Old Putney Bridge and Fulham Church by Sir Samuel Luke Fildes, R. A. (1844-1927). 1870. Pencil on paper. Source: Thomson, p. 25.

This scene, depicted on the monthly wrappers of Dickens's first successful monthly serialisation, The Pickwick Papers, appears in the background of one of the last illustrations produced for Dickens, "Up the River," the eleventh of Fildes plates for The Mystery of Edwin Drood. From December 1869 through June 1870, Dickens lived in town many weeks, staying just opposite Marble Arch, so that the seasoned novelist and his novice illustrator often met in the vicinity or in Hyde Park to discuss the pictures that would accompany the text [PVA].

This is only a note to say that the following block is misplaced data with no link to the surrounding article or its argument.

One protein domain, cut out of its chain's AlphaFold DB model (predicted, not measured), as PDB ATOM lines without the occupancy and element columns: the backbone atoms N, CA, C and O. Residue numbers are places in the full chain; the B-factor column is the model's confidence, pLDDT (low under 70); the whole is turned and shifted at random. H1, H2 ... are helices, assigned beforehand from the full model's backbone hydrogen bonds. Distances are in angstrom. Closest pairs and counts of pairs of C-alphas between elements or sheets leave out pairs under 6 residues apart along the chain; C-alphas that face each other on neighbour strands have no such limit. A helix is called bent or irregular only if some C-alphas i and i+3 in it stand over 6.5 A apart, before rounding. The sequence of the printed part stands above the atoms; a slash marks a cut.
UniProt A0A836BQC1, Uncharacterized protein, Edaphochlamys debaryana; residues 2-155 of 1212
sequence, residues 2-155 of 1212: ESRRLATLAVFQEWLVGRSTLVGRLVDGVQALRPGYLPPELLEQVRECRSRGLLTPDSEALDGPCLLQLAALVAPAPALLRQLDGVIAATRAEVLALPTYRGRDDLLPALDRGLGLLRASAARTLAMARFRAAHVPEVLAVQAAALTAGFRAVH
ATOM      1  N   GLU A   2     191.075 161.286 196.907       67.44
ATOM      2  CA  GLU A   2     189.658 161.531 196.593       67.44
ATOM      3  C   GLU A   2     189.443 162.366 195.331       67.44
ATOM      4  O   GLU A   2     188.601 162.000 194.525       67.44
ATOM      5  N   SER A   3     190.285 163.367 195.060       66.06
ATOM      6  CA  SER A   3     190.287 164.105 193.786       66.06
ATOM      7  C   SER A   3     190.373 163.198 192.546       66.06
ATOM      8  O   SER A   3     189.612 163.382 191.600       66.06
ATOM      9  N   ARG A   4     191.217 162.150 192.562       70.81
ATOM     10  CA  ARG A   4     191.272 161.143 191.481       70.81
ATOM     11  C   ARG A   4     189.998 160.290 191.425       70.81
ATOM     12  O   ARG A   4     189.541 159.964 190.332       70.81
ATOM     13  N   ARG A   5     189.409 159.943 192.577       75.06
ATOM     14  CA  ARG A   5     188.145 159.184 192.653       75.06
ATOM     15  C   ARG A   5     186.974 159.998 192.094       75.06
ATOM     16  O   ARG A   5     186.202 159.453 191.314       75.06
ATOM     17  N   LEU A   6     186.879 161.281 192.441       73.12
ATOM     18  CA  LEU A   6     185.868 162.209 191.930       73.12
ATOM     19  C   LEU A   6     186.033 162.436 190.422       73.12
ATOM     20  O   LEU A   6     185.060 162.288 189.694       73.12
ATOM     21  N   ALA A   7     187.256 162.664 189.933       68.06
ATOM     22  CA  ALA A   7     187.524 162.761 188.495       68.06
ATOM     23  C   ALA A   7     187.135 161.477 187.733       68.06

Thomson, David Croal. The Art Annual, 1895: The Life and Work of Luke Fildes, R. A. With numerous illustrations. London: The Art Journal Office (294, City Road, and 26, Ivy Lane), Christmas 1895.

Treuherz, Julian. "Luke Fildes: 'Dumb, Wet, Silent Horrors" in Hard Times: Social Realism in Victorian Art. ed. Julian Treuherz. London: Lund Humphries, 1987. Pp. 83-89.

Last modified 20 May 2007